Maiya Kimbrew saw the blue baseball cap sitting in her bedroom, but she resisted the urge to wear it.
She said it would have felt like a lie for her to wear a hat with the UNC Greensboro School of Nursing logo on the front and “Healthy Nurse” stitched across the back. After all, she considered herself anything but healthy at the time.
Last fall, Kimbrew was at her heaviest weight when she was given the baseball cap as a new pre-licensure student at the School of Nursing’s White Coat Ceremony.
During the ceremony, she heard Dean Robin Remsburg speak about the Healthy Nurse Pledge. The pledge states nurses must take care of themselves in addition to their patients and stay healthy, both physically and mentally.
After the ceremony, Kimbrew tossed the baseball cap aside and continued to eat fast food, sometimes twice a day. She also never exercised. A few months later, though, she thought more about the Healthy Nurse Pledge and decided to finally get serious about her health.
“I was like how am I going to look at a patient, maybe they have hypertension or something, and say, ‘Eat less sodium, don’t eat out as much, exercise really helps with that,’ and I’m over here not doing anything about it,” Kimbrew said.
With no classes or job to go to because of the coronavirus pandemic, Kimbrew devoted this past summer to changing her lifestyle. She started running, eating a low-carbohydrate diet, and drinking one gallon of water a day at least four times a week.
Kimbrew has dropped 40 pounds since last April, and the senior is scheduled to graduate from UNCG with her bachelor of science in nursing degree in May. She said hearing the Healthy Nurse Pledge absolutely triggered her decision to make a lifestyle change.
“When I learned more about holistic care, I realized being a healthy nurse means being emotionally, physically, mentally, and spiritually fit,” Kimbrew said. “Over these last few months, I have grown to be kinder to myself. I’ve found my relationship with God growing stronger, and I’ve also developed a can-do attitude with every endeavor in my life.”
Kimbrew said diabetes, high blood pressure, and congestive heart failure runs in her family. Up until a few months ago, though, she wasn’t doing much to keep herself healthy.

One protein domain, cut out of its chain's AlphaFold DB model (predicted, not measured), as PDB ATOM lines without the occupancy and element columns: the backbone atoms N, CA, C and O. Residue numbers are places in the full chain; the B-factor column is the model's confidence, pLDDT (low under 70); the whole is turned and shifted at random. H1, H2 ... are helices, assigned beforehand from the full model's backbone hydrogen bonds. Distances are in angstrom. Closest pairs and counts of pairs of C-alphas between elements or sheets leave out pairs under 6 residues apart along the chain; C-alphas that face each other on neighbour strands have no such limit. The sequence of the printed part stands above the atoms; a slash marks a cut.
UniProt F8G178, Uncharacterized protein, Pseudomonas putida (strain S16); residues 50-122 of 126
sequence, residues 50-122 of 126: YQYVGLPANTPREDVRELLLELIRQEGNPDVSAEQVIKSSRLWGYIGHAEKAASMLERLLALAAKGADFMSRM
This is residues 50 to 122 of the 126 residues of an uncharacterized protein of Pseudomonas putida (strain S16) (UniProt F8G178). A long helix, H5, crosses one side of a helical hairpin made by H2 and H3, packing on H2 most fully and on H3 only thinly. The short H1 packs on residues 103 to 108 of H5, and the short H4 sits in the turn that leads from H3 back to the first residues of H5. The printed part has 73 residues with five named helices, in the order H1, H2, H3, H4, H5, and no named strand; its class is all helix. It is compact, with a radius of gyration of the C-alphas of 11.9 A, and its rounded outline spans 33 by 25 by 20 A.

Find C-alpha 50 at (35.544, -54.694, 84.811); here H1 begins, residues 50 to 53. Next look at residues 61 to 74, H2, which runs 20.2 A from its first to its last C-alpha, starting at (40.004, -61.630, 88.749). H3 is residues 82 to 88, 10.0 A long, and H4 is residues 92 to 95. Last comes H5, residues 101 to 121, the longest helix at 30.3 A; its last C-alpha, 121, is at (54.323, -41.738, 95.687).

Kimbrew can list the fast-food restaurants she used to frequent, including Taco Bell, Wendy’s, and McDonald’s. She also ate regularly at Cracker Barrel since she worked there as a waiter and got an employee discount on food.
However, Kimbrew lost her job at Cracker Barrel because of the pandemic. It ended up being a positive thing. With more free time, she made a commitment to herself to focus on her health.
“I am very proud of Maiya for taking charge of her own health to be an example for the community, which she will care for.”Crystal Lamb, clinical assistant professor in the UNCG School of Nursing
Kimbrew said she was inspired to make a change after watching the 2019 comedy “Brittany Runs a Marathon” and seeing too many similarities between herself and the unhappy protagonist. In the film, Brittany hates the way she looks in a mirror and doesn’t feel confident when she’s hanging out with friends, so she decides to train for the New York City Marathon.
“By the end of the movie, she’s running 26 miles, and I was like ‘I can do that! I can do that!’” Kimbrew said. “And so I went to the park one day, and I jogged for two minutes, out of breath, dying, bent over, but I was like ‘At least I did it.’”
Kimbrew’s classmates in the School of Nursing noticed her hard work once they returned for the fall semester.
Kimbrew said she was waiting for her first Population Heath Nursing class to begin when one of her friends on the Zoom call said, “Maiya, you lost weight, girl!” Since then, several nursing students have reached out to her on Facebook asking for her workout routine and tips to get healthier.
“I kept seeing the School of Nursing hat in my room, and I always wanted to wear it,” Kimbrew said. “But I was like ‘You know, you’re not a healthy nurse.’”
She has now given herself permission to wear the hat.
Story by Alex Abrams, School of Nursing
Photography by Alex Abrams, School of Nursing, and courtesy of Maiya Kimbrew